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Sean Mackay (PhD Candidate)

Numerical Modeling Approaches to Quantifying Microclimate Zonation and Stability in the Antarctic Dry Valleys: Implications for Terrestrial and Planetary Climate Change

Sean Mackay holds a M.S. in Environmental Management from Oxford University, a B.S. in Physics and a B.A. in Music from Southern Methodist University, and has worked several years as an environmental consultant prior to joining BU in applied research.  Coming from private industry, Mr. Mackay draws upon experience working as PI in a research-oriented atmospheric and environmental engineering firm where he gained specialized knowledge in physical modeling of the earth surface and the application of GIS to surface analysis.  His interests include combining numerical modeling approaches to quantifying glacial and periglacial geomorphic processes with the enhanced use of digital technologies to facilitate earth science investigation and global climate change analysis.  His specific research focuses on developing a more complete understanding of the processes that govern the evolution and modification of polar debris-covered glaciers, with a specific focus on the potentially extremely ancient buried glaciers in the highest-elevation regions with Antarctica's Dry Valleys and application to buried ice on Mars. Sean has completed field seasons in both Antarctica and Greenland, and will return to Antarctica in Fall 2010.  Sean is also the senior visualization specialist for the BU ES Digital Imagery and Analysis Laboratory (DIAL).  In Spring 2009, Sean received a NSF Graduate Research Fellowship for his proposed research.

 

Jennifer Lamp (PhD Candidate)

Cold-Desert Permafrost and Periglacial Processes: Implications for Climate Change on Earth and Mars

Jennifer Lamp received a B.S.E. in Civil & Environmental Engineering from the University of Michigan in 2006, and a M.S. in Mechanical Engineering from Virginia Tech in 2009.  At BU, Jen is applying her background in engineering towards modeling the physical weathering and periglacial processes that operate in the hyper-arid, cold-deserts of Antarctica.  Through field, experimental, and numerical-modeling studies, Jen is quantifying the effects of solar-induced thermal stress and salt growth on the mechanical breakdown of rocks in the Dry Valleys; she is also modeling dynamic cryoturbation from freeze-thaw processes that occur in the warmer and wetter regions of the Dry Valleys near the coast. Jen has already completed one field season in Antarctica, and is heading back in Fall 2010.  In Spring 2010, she received a NSF Graduate Research Fellowship for her proposed research.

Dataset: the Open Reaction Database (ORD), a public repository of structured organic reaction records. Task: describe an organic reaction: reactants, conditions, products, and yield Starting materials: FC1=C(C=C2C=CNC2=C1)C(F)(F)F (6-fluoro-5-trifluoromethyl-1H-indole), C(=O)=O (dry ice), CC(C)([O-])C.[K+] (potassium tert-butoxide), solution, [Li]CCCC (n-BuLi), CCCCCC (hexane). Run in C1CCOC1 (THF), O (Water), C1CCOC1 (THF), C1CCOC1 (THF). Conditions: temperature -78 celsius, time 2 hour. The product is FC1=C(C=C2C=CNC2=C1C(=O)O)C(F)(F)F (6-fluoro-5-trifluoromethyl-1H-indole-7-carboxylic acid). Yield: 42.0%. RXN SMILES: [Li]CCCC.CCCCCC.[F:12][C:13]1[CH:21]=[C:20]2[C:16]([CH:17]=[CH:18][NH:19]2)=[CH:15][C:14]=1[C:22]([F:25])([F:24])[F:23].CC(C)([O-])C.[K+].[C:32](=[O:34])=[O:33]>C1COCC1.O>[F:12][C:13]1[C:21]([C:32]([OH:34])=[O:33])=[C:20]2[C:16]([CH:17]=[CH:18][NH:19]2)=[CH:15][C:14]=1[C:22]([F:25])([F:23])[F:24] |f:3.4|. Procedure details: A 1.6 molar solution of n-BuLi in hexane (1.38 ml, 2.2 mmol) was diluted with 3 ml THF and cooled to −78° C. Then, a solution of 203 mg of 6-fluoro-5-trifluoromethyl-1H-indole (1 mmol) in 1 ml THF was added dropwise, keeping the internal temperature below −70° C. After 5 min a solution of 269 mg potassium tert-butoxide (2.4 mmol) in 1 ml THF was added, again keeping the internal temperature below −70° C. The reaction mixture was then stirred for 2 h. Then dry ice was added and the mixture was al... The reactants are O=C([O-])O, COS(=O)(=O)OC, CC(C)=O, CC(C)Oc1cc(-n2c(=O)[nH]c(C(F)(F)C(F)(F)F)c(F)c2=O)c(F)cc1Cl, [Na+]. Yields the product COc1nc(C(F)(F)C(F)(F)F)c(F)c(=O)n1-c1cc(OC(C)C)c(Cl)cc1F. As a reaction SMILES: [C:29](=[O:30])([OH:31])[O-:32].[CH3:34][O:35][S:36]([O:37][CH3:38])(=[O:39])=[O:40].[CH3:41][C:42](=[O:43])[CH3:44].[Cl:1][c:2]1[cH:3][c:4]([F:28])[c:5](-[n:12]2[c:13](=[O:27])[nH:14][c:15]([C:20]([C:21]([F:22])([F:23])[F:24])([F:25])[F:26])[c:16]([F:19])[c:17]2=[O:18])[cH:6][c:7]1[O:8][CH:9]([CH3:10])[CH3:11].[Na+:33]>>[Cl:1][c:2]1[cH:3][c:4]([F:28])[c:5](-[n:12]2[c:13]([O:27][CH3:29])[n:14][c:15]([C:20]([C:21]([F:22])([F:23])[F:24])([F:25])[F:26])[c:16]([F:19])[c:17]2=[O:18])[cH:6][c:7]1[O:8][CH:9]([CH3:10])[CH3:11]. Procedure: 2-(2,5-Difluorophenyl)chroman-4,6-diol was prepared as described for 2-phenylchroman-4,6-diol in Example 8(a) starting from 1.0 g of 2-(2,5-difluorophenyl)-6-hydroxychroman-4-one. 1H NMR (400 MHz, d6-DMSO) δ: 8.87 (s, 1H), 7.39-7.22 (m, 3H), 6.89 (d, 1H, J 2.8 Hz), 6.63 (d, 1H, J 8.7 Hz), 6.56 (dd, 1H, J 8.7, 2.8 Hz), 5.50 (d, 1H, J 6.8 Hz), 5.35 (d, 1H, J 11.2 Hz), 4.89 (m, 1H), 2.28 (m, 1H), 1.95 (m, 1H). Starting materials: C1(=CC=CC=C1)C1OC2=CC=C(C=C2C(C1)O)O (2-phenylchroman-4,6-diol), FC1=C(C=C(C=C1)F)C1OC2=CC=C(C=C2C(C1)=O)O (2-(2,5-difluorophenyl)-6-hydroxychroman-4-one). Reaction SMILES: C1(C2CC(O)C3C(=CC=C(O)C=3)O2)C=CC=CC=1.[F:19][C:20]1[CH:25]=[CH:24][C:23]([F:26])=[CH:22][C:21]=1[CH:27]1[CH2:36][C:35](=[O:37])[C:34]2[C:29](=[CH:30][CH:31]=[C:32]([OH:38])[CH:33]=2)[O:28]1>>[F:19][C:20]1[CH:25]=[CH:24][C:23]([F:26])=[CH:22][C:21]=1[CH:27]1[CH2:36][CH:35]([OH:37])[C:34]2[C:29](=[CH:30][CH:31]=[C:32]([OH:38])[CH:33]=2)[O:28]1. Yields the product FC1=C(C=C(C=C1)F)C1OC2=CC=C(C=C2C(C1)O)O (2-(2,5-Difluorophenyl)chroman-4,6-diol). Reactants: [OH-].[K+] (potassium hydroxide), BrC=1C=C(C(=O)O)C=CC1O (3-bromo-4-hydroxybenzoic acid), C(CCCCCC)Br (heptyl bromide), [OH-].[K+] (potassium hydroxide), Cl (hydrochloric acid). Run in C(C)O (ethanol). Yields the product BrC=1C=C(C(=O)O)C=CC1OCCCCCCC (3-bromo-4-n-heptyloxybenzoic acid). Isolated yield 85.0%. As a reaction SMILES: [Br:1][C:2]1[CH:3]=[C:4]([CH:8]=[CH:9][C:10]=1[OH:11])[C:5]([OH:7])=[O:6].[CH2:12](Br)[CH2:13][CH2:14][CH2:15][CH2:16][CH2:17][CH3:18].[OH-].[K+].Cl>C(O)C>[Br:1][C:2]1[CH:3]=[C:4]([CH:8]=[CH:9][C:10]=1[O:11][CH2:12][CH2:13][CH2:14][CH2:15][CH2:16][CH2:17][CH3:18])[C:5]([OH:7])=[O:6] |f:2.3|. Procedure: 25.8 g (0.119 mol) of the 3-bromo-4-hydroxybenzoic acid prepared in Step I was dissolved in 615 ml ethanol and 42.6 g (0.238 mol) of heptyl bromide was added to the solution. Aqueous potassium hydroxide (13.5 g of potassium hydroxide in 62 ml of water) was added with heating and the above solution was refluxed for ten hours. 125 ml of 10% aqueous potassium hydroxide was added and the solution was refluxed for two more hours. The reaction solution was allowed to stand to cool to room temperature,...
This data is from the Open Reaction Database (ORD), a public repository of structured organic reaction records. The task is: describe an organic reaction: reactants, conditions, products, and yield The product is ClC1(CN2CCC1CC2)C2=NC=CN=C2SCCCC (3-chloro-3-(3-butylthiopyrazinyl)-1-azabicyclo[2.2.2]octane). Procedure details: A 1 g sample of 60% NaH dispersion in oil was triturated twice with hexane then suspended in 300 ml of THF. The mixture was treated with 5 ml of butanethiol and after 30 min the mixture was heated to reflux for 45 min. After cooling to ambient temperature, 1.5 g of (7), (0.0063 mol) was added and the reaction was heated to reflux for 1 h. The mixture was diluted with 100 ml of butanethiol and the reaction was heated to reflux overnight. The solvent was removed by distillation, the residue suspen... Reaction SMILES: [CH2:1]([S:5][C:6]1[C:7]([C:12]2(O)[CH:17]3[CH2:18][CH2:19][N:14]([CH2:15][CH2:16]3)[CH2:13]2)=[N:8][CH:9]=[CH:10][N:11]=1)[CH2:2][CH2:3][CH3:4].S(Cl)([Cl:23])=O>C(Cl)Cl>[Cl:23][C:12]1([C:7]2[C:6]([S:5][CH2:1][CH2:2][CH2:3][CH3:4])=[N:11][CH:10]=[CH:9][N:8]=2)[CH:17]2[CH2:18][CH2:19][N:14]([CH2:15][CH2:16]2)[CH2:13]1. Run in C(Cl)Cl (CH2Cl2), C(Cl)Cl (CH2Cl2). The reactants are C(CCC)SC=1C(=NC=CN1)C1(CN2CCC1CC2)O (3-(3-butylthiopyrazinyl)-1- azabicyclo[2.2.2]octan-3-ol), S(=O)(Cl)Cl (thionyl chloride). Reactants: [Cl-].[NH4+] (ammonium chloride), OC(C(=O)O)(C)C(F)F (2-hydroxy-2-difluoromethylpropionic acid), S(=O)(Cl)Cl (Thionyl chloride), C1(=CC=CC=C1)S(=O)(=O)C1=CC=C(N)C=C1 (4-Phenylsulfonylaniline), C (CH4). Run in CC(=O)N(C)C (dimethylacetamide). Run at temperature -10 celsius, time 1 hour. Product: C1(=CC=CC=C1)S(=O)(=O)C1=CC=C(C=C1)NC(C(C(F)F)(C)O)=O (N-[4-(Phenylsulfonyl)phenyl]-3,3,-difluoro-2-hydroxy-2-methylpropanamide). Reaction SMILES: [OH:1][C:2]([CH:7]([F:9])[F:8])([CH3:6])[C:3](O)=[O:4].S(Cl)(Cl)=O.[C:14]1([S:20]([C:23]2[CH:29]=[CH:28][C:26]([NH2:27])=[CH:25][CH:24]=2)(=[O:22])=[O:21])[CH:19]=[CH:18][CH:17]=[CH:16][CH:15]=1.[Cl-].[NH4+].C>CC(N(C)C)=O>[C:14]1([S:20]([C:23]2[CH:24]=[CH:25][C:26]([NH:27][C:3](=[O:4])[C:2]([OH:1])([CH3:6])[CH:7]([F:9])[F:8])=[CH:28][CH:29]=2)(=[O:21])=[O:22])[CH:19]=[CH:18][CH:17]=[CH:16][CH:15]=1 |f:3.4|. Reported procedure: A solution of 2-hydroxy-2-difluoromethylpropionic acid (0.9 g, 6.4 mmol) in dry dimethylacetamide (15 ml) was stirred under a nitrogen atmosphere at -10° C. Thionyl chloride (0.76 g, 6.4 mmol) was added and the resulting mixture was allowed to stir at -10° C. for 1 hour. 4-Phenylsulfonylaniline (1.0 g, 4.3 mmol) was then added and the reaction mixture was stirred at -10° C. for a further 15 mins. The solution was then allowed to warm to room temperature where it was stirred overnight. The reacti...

Andrew J. Christ (PhD Candidate)

Quaternary West Antarctic Ice Sheet Dynamics: Implications for Climate Change and Global Sea Level Rise

Andrew Christ graduated from Hamilton College in 2011 with a B.A. in geosciences (honors) where he studied the Holocene glacial marine geology of the Antarctic Peninsula. Following graduation Andrew worked in the environmental consulting industry in Denver, CO conducting various fieldwork efforts across the western United States. After spending a field season aboard an icebreaker in the Antarctic Peninsula in early 2013, Andrew joined BU in the fall of 2013. He has shifted from glacial marine environments to the terrestrial realm to focus on past expansions of the West Antarctic Ice Sheet (WAIS) onto volcanic islands in McMurdo Sound. Using geomorphologic mapping, high-resolution cosmogenic radionuclide dating (Be-10, Al-26, He-3, Cl-36), and remote sensing data (satellite imagery and aerial photography), Andrew will determine the nature, timing, and extent of fluctuations of the WAIS during the Last Glacial Maximum and earlier times during the Quaternary. Drawing on past experience analyzing marine sediment records, Andrew will correlate findings from terrestrial archives with results from the Antarctic Drilling Project (ANDRILL) in McMurdo Sound. Additionally he will collect gigapixel-resolution GigaPan® panoramic photographs to conduct remote fieldwork and develop digital fieldtrips to the Antarctic for BU undergraduate geology courses and local Boston schools. Andrew recently returned from his first field season (2013-14) with BU in the Transantarctic Mountains and on Mount Discovery; he will return to the Antarctic two more additional seasons to complete his research.